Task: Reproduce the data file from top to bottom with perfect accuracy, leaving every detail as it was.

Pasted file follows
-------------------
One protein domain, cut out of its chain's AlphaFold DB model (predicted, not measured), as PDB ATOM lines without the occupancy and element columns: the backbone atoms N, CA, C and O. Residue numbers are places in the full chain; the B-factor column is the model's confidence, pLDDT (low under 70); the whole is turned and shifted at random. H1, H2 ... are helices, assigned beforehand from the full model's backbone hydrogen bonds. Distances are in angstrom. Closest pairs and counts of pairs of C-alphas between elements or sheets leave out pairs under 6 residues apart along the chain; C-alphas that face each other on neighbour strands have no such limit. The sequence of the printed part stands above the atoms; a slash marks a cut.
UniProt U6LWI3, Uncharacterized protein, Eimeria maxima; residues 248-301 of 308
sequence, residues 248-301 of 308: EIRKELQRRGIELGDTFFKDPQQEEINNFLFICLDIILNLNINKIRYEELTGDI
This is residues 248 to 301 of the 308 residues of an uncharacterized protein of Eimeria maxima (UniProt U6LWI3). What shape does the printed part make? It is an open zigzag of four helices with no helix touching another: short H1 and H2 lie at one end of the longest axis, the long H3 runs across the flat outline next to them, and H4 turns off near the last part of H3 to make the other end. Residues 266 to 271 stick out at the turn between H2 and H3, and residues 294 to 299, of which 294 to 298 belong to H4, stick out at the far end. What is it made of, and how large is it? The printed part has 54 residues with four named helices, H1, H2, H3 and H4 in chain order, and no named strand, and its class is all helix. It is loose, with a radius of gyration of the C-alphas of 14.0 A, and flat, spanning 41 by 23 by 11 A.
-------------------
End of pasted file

One protein domain, cut out of its chain's AlphaFold DB model (predicted, not measured), as PDB ATOM lines without the occupancy and element columns: the backbone atoms N, CA, C and O. Residue numbers are places in the full chain; the B-factor column is the model's confidence, pLDDT (low under 70); the whole is turned and shifted at random. H1, H2 ... are helices, assigned beforehand from the full model's backbone hydrogen bonds. Distances are in angstrom. Closest pairs and counts of pairs of C-alphas between elements or sheets leave out pairs under 6 residues apart along the chain; C-alphas that face each other on neighbour strands have no such limit. The sequence of the printed part stands above the atoms; a slash marks a cut.
UniProt U6LWI3, Uncharacterized protein, Eimeria maxima; residues 248-301 of 308
sequence, residues 248-301 of 308: EIRKELQRRGIELGDTFFKDPQQEEINNFLFICLDIILNLNINKIRYEELTGDI
This is residues 248 to 301 of the 308 residues of an uncharacterized protein of Eimeria maxima (UniProt U6LWI3). What shape does the printed part make? It is an open zigzag of four helices with no helix touching another: short H1 and H2 lie at one end of the longest axis, the long H3 runs across the flat outline next to them, and H4 turns off near the last part of H3 to make the other end. Residues 266 to 271 stick out at the turn between H2 and H3, and residues 294 to 299, of which 294 to 298 belong to H4, stick out at the far end. What is it made of, and how large is it? The printed part has 54 residues with four named helices, H1, H2, H3 and H4 in chain order, and no named strand, and its class is all helix. It is loose, with a radius of gyration of the C-alphas of 14.0 A, and flat, spanning 41 by 23 by 11 A.